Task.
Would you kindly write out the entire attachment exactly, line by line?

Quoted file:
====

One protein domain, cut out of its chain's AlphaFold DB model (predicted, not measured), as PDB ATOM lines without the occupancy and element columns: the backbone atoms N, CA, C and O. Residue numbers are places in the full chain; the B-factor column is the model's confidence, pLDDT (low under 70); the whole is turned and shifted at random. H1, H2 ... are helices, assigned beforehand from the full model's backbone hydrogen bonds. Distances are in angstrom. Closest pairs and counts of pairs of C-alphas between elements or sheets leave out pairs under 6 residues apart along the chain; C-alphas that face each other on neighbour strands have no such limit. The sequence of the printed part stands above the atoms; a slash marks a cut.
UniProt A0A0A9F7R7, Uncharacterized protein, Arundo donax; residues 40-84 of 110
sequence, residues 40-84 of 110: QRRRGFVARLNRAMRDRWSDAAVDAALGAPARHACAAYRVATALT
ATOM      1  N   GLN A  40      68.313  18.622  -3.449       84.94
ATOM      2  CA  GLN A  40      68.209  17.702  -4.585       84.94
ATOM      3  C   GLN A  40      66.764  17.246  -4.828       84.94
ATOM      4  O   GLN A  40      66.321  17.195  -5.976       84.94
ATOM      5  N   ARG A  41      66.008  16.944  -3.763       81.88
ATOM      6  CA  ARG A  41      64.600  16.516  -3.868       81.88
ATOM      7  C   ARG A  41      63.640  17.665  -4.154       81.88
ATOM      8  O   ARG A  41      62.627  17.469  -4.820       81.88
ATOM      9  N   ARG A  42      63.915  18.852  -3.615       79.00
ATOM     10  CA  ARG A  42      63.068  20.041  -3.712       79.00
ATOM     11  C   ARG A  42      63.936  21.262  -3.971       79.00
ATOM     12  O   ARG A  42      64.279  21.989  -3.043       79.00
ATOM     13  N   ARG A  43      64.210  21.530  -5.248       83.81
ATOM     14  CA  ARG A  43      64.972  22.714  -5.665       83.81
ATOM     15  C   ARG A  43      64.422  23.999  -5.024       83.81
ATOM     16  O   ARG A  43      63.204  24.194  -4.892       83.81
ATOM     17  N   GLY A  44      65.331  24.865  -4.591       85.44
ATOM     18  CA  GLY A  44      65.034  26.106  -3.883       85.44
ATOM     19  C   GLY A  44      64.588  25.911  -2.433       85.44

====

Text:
One protein domain, cut out of its chain's AlphaFold DB model (predicted, not measured), as PDB ATOM lines without the occupancy and element columns: the backbone atoms N, CA, C and O. Residue numbers are places in the full chain; the B-factor column is the model's confidence, pLDDT (low under 70); the whole is turned and shifted at random. H1, H2 ... are helices, assigned beforehand from the full model's backbone hydrogen bonds. Distances are in angstrom. Closest pairs and counts of pairs of C-alphas between elements or sheets leave out pairs under 6 residues apart along the chain; C-alphas that face each other on neighbour strands have no such limit. The sequence of the printed part stands above the atoms; a slash marks a cut.
UniProt A0A0A9F7R7, Uncharacterized protein, Arundo donax; residues 40-84 of 110
sequence, residues 40-84 of 110: QRRRGFVARLNRAMRDRWSDAAVDAALGAPARHACAAYRVATALT
ATOM      1  N   GLN A  40      68.313  18.622  -3.449       84.94
ATOM      2  CA  GLN A  40      68.209  17.702  -4.585       84.94
ATOM      3  C   GLN A  40      66.764  17.246  -4.828       84.94
ATOM      4  O   GLN A  40      66.321  17.195  -5.976       84.94
ATOM      5  N   ARG A  41      66.008  16.944  -3.763       81.88
ATOM      6  CA  ARG A  41      64.600  16.516  -3.868       81.88
ATOM      7  C   ARG A  41      63.640  17.665  -4.154       81.88
ATOM      8  O   ARG A  41      62.627  17.469  -4.820       81.88
ATOM      9  N   ARG A  42      63.915  18.852  -3.615       79.00
ATOM     10  CA  ARG A  42      63.068  20.041  -3.712       79.00
ATOM     11  C   ARG A  42      63.936  21.262  -3.971       79.00
ATOM     12  O   ARG A  42      64.279  21.989  -3.043       79.00
ATOM     13  N   ARG A  43      64.210  21.530  -5.248       83.81
ATOM     14  CA  ARG A  43      64.972  22.714  -5.665       83.81
ATOM     15  C   ARG A  43      64.422  23.999  -5.024       83.81
ATOM     16  O   ARG A  43      63.204  24.194  -4.892       83.81
ATOM     17  N   GLY A  44      65.331  24.865  -4.591       85.44
ATOM     18  CA  GLY A  44      65.034  26.106  -3.883       85.44
ATOM     19  C   GLY A  44      64.588  25.911  -2.433       85.44